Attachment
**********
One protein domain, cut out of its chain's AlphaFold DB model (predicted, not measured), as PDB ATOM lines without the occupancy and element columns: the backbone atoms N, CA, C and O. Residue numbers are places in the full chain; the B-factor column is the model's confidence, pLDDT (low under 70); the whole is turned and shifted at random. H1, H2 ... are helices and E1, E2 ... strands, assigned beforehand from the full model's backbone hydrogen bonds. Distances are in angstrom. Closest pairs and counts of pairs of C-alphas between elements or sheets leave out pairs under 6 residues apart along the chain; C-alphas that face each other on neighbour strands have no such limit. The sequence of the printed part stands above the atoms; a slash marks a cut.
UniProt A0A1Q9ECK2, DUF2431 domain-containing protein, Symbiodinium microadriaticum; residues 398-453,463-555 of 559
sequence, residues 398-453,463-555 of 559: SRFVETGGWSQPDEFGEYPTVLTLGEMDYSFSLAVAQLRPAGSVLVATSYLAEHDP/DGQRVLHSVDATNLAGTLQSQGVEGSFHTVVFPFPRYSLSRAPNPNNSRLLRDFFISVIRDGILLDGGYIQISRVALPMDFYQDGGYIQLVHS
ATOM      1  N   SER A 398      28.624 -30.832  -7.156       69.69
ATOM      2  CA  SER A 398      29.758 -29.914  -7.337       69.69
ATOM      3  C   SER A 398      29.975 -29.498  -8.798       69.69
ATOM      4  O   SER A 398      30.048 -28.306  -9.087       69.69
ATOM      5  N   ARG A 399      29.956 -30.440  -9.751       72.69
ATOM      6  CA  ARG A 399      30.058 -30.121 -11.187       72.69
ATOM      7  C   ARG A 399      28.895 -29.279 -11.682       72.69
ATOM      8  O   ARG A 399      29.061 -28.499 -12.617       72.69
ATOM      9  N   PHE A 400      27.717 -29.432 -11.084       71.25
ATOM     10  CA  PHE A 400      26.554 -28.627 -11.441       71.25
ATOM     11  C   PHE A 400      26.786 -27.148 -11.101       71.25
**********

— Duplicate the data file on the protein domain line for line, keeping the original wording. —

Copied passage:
One protein domain, cut out of its chain's AlphaFold DB model (predicted, not measured), as PDB ATOM lines without the occupancy and element columns: the backbone atoms N, CA, C and O. Residue numbers are places in the full chain; the B-factor column is the model's confidence, pLDDT (low under 70); the whole is turned and shifted at random. H1, H2 ... are helices and E1, E2 ... strands, assigned beforehand from the full model's backbone hydrogen bonds. Distances are in angstrom. Closest pairs and counts of pairs of C-alphas between elements or sheets leave out pairs under 6 residues apart along the chain; C-alphas that face each other on neighbour strands have no such limit. The sequence of the printed part stands above the atoms; a slash marks a cut.
UniProt A0A1Q9ECK2, DUF2431 domain-containing protein, Symbiodinium microadriaticum; residues 398-453,463-555 of 559
sequence, residues 398-453,463-555 of 559: SRFVETGGWSQPDEFGEYPTVLTLGEMDYSFSLAVAQLRPAGSVLVATSYLAEHDP/DGQRVLHSVDATNLAGTLQSQGVEGSFHTVVFPFPRYSLSRAPNPNNSRLLRDFFISVIRDGILLDGGYIQISRVALPMDFYQDGGYIQLVHS
ATOM      1  N   SER A 398      28.624 -30.832  -7.156       69.69
ATOM      2  CA  SER A 398      29.758 -29.914  -7.337       69.69
ATOM      3  C   SER A 398      29.975 -29.498  -8.798       69.69
ATOM      4  O   SER A 398      30.048 -28.306  -9.087       69.69
ATOM      5  N   ARG A 399      29.956 -30.440  -9.751       72.69
ATOM      6  CA  ARG A 399      30.058 -30.121 -11.187       72.69
ATOM      7  C   ARG A 399      28.895 -29.279 -11.682       72.69
ATOM      8  O   ARG A 399      29.061 -28.499 -12.617       72.69
ATOM      9  N   PHE A 400      27.717 -29.432 -11.084       71.25
ATOM     10  CA  PHE A 400      26.554 -28.627 -11.441       71.25
ATOM     11  C   PHE A 400      26.786 -27.148 -11.101       71.25